"Apostasy in Our Colleges" by R. C. Foster (1954). [A sample of the opposition to the liberal movement that Ames defended in Chicago.]
"Edward Scribner Ames." The Scroll 49.4 (Spring 1958): 1-30. [Special issue devoted to Ames, containing many tributes to him.]
Arnold, Charles Harvey. Near the Edge of Battle: A Short History of the Divinity School and the Chicago School of Theology, 1866-1966. Chicago: Divinity School Association, University of Chicago, 1966.
Arnold, Charles Harvey. "A School That Walks the Earth: Edward Scribner Ames and the Chicago School of Theology." Encounter 30 (Fall 1969): 314-339.
Arnold, Charles Harvey. God Before You and Behind You: The Hyde Park Union Church Through a Century, 1874-1974. Chicago: The Hyde Park Union Church, 1974.
"Edward Scribner Ames," a section from Edwin Wilson's Genesis of a Humanist Manifesto (1995), chap. 11. [Wilson discusses Ames's theology and explains why Ames was not asked to participate in the Humanist Manifesto.]
"Edward Scribner Ames." With an Introduction by W. Clark Gilpin and selected writings by Ames. In The Chicago School of Theology--Pioneers in Religious Inquiry, vol. 1: The Early Chicago School, 1906-1959, eds. W. Creighton Peden and Jerome A. Stone (Lewiston, N.Y.: Mellen Press, 1996).
Edward Scribner Ames Papers at the Morris Library Special Collections, Southern Illinois University, Carbondale.
Edward Scribner Ames Papers at the Disciples of Christ Historical Society, Nashville, Tennessee.
Edward Scribner Ames Papers at Special Collections, University of Chicago Library.
From Faith of the Free, ed. Winfred E. Garrison (Chicago: Willett, Clark, 1940), pp. 263-276, with additions and corrections by John Shook.
The Psychology of Religious Experience. Boston: Houghton Mifflin Co., 1910. 427 pp. Reprinted, New York: Red Label Reprints, 1931.
The Divinity of Christ. Chicago: New Christian Century Co., 1911. 123 pp.
The Higher Individualism. Boston: Houghton Mifflin Co., 1915. 161 pp.
The Psychology of Religion: A Professional Reading Course. The American Institute of Sacred Literature. Chicago: University of Chicago Press, 1917.
The New Orthodoxy. Chicago: University of Chicago Press, 1918. 127 pp. 2nd edition, Chicago: University of Chicago Press, 1925.
Religion. New York: Henry Holt and Co., 1929. 324 pp. Reprinted, New York: Red Label Reprints, 1931.
Letters to God and the Devil. New York: Harper and Brothers, 1933. 113 pp.
Beyond Theology: The Autobiography of Edward Scribner Ames. Edited by Van Meter Ames. Chicago: University of Chicago Press, 1959.
Prayers and Meditations of Edward Scribner Ames. Edited by Van Meter Ames. Chicago: Disciples Divinity House of the University of Chicago, 1970.
The Value of Theology, pp. 17-51 in Our First Congress. J. H. Garrison, editor. St. Louis: Christian Publishing Co., 1899.
Prayer, in University of Chicago Sermons. T. G. Soares, editor. Chicago: University of Chicago Press, 1915.
History of the Campbell Institute, pp. 33-43 in Progress: Twentieth Anniversary Volume. Chicago: Christian Century Press, 1917.
Moral Education of the Training School Inmate, pp. 25-29 in National Conference for Social Work: Proceedindgs, 1919.
In the Twentieth Century, pp. 11-13 in 1894-191: Twenty-fifth Anniversary. Hyde Park Church of Christ. Chicago, 1919.
Religion of the New Age, pp. 10-13 in America and the New Era: A Symposium on Social Reconstruction. E. M. Friedman, editor. New York: E. P. Dutton & Co., 1920.
The Mystics: Their Experience and Their Doctrine, in Proceedings of the Sixth International Congress of Philosophy, 1926.
My Idea of God, pp. 235-50 in My Idea of God, A Symposium. J. F. Newton, editor. Boston: Little, Brown & Co., 1926.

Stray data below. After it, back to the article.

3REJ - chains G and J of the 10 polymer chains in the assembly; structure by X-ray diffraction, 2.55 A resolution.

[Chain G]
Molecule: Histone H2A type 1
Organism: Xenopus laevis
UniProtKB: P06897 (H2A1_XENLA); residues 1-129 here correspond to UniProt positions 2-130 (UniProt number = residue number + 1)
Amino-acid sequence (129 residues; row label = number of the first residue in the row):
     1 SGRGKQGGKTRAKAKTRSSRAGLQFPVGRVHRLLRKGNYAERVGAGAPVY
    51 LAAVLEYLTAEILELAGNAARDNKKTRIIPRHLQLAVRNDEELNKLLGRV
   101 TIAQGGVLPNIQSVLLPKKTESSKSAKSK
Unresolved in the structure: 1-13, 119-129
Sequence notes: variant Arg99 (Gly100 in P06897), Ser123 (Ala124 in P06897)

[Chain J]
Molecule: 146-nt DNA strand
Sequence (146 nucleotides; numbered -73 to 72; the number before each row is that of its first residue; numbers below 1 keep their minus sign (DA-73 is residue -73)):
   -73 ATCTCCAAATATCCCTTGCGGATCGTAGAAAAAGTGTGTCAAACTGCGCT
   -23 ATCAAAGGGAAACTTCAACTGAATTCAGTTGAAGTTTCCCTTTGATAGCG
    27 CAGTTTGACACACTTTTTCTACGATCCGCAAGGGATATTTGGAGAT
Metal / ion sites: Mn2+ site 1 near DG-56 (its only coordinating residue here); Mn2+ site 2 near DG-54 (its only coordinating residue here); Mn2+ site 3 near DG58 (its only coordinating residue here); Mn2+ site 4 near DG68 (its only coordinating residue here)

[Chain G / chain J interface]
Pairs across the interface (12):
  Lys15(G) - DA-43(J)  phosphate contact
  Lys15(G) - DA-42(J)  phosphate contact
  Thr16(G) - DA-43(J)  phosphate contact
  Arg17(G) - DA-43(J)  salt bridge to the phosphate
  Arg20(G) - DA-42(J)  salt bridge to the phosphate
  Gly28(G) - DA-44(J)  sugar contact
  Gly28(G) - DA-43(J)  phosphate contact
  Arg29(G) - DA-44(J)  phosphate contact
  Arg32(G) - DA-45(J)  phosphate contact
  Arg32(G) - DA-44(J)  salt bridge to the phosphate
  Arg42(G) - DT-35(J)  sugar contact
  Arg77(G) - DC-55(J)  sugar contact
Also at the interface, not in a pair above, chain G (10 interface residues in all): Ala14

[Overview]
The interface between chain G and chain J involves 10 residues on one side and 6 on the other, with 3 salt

The Far Horizon: Sermon in King's Chapel, Boston, in Best Sermons. J. F. Newton, editor. New York: Harcourt, Brace & Co., 1927.
Religious Values and Philosophical Criticism, pp. 23-35 in Essays in Honor of John Dewey on the Occasion of His Seventieth Birthday, October 20, 1929. New York: Henry Holt & Co., 1929.
Social Idealism in Its Relation to the Emotional Life of the Child, pp. 225-65 in The Child's Emotions. Chicago Association for Child Study and Parent Education. Chicago: University of Chicago Press, 1930.
Theory in Practice, pp. 1-29 in Contemporary American Theology (Autobiographies). Second series. V. T. A. Ferm, editor. New York: Round Table Press, 1933.
Christianity and Modern Scientific Thinking, pp. 25-33 in Modern Trends in World Religions. A. E. Haydon, editor. Chicago: University of Chicago Press, 1934.
Religious Ceremonials and Their Symbolism, pp. 80-106 in The Church at Work in the Modern World. W. C. Bower, editor. Chicago: University of Chicago Press, 1935. Reprinted, New York: Librarian Press, 1967.
Radical Protestantism, pp. 63-75 in Varieties of American Religion. C. S. Braden, editor. Chicago: Willett, Clark & Co., 1936.
The Present Outlook in Philosophy of Religion: From the Standpoint of a Naturalist, pp. 332-37 in American Philosophies of Religion. H. N. Wieman and B. E. Meland, editors. Chicago: Willett, Clark 7 Co., 1936.
Several contributions, passim, in In That Case . . . Murray H. Leiffer, editor. Chicago: Willett, Clark & Co., 1938.
Theology from the Standpoint of Functional Psychology. American Journal of Theology, 10:219-32. April 1906.
Non-Religious Persons. American Journal of Theology, 13:541-54. 1909.
Religion and the Psychical Life. International Journal of Ethics, 20:48-62. 1909.
Psychological Basis of Religion. Monist, 20:242-62. 1910.
Social Consciousness and Its Object, Psychological Bulletin, 8:407-16. 1911.
The Survival of Asceticism in Education. American Physical Education Review,19:10-18. 1914.
Mystic Knowledge. American Journal of Theology, 19:250-67. 1914.
Psychology of Religion. Biblical World, 49:124-27; 189-93; 252-59; 317-22; 380-86. 50:52-57. 1917.
Beyond Protestantism. Open Court, 33:397-405. 1919.
Religious Values and the Practical Absolute. Presidential Address of the American Philosophical Association, 1921. International Journal of Ethics, 32:347-65. 1921.
Religion in Terms of Social Consciousness. Journal of Religion, 2:264-70. 1921.